# What is a Transformer and How Does it Work?

A current transformer is a device that “transforms” or “steps down” the current input on the “primary winding” to an alternating current of equal proportion on its “secondary winding,” or output. In this way current transformers can convert a potentially dangerous current to one that is more manageable and easier to work with. Because the output current is proportional to the input, it’s ideal for power monitoring, controlling devices, etc. because we can know what the actual current is on the primary conductor by measuring the corresponding current on the secondary output.

True current transformers are passive devices, meaning that they do not require external power. Rather, they use electromagnetic principles to function. More specifically, they typically contain a laminated core of low-loss magnetic material. Next, a wire is wound around the laminated core. The number of windings, or “turns,” is inversely proportional to the current desired on the secondary winding, as expressed by this equation:

(Secondary Current) = (Primary Current) * (Number of turns on the primary conductor / Number of turns on the secondary conductor). We abbreviate this as Is = Ip * (Np/Ns)

In most situations with power monitoring current transformers the number of turns on the primary conductor = 1, that is to say, the conductor is simply passed through the center hole of the transformer, so in this situation we get:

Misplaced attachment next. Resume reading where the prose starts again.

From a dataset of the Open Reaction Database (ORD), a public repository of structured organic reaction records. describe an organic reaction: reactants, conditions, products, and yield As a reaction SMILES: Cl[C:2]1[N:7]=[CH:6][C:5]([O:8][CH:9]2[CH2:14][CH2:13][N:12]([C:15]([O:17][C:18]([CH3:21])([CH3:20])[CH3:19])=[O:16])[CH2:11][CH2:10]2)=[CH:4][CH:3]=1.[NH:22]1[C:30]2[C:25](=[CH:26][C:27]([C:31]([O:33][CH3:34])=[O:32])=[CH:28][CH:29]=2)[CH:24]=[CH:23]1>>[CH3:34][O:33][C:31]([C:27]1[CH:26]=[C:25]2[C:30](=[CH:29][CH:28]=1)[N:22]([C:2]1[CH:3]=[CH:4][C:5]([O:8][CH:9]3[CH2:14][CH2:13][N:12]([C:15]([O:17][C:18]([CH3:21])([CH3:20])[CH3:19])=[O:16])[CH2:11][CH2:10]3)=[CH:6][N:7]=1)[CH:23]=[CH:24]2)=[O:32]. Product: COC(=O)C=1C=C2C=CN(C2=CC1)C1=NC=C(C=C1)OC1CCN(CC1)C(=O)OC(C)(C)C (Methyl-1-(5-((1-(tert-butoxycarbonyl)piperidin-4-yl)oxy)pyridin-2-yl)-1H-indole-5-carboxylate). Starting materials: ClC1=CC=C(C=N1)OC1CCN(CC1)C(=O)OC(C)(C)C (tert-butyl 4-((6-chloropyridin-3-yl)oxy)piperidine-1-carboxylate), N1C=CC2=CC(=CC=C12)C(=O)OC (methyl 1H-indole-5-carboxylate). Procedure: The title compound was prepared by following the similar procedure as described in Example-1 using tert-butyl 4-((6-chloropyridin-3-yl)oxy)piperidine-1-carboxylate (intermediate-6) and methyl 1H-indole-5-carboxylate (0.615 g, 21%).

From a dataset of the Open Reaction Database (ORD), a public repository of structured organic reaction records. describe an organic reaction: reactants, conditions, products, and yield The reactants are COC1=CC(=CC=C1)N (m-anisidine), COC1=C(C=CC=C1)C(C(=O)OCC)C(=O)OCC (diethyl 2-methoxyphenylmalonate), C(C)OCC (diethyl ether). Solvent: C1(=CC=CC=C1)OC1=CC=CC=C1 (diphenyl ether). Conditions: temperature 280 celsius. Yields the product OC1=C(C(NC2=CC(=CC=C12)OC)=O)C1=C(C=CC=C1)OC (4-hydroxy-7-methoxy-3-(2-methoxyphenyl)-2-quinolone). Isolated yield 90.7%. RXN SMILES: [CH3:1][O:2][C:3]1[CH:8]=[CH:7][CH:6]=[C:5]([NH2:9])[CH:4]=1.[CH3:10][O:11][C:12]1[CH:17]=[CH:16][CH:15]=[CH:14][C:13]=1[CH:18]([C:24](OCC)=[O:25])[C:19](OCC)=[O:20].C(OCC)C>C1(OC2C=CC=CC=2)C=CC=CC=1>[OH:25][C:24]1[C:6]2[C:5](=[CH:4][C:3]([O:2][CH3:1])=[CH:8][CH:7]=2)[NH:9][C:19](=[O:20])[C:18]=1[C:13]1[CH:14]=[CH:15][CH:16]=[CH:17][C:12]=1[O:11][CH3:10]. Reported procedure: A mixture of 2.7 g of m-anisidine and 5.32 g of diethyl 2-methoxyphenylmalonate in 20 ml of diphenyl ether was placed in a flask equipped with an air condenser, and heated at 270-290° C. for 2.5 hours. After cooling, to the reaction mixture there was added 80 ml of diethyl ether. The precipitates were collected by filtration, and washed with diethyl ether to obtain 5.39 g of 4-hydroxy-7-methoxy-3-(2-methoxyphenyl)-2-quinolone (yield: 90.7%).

Is = Ip * (1 / Ns), or Is = Ip / Ns.

The most common “true” current transformer used for power monitoring and power controls has a 5 Amp AC current output, but 1 Amp AC currents also exist. Having said this, many current sensors in use today use a large number of windings, resulting in a very low current output. Many industries are preferring this type of output because it’s easier to work with. Instead, what they often do is add a “burden” resistor to the secondary winding to create voltage. Voltage is defined by this equation:

Voltage = Current * Resistance, abbreviated V = I * R

Using this formula, let’s come up with a hypothetical current sensor. Let’s say that we want to produce 333mV when 1000 Amps are “sensed” on the primary conductor, which in our scenario will be a bus bar passing through the center. If the current sensor has 7500 turns, we would expect 1000/7500 Amps, or 133 mA of current if no burden resistor existed. But in our case we want 333 mV of output, so we can divide 333 mV / 133 mA (or .333 V/ .133 A) and we find that the needed burden resistor should be 2.5 Ohms. Once burdened in this way, we can ignore the amperage output (it’s pretty small after all) and consider this a “voltage output” device. Because the current output is alternating current (AC) the output voltage is also alternating, abbreviated Vac.

Current transformers with a 1A or 5A output should not be left open-circuited or operated without a load when current flows on the primary conductor. Instead, one should short-circuit the secondary terminals to avoid the risk of shock. A device called a shorting block exists for this very purpose. When installing a 1A or 5A current transformer one needs to first short the secondary terminals (typically via the shorting block mentioned), and after the secondary terminals are connected to their load the short-circuit (shorting block) is removed.

Current sensors with a 333 mV output don’t have this risk because the current output is extremely low.

Current sensors that change the output type are called current transducers. The hypothetical current sensor described earlier would be most accurately called a current transducer, yet they often simply get called current transformers because they operate using the same basic principles as a current transformer.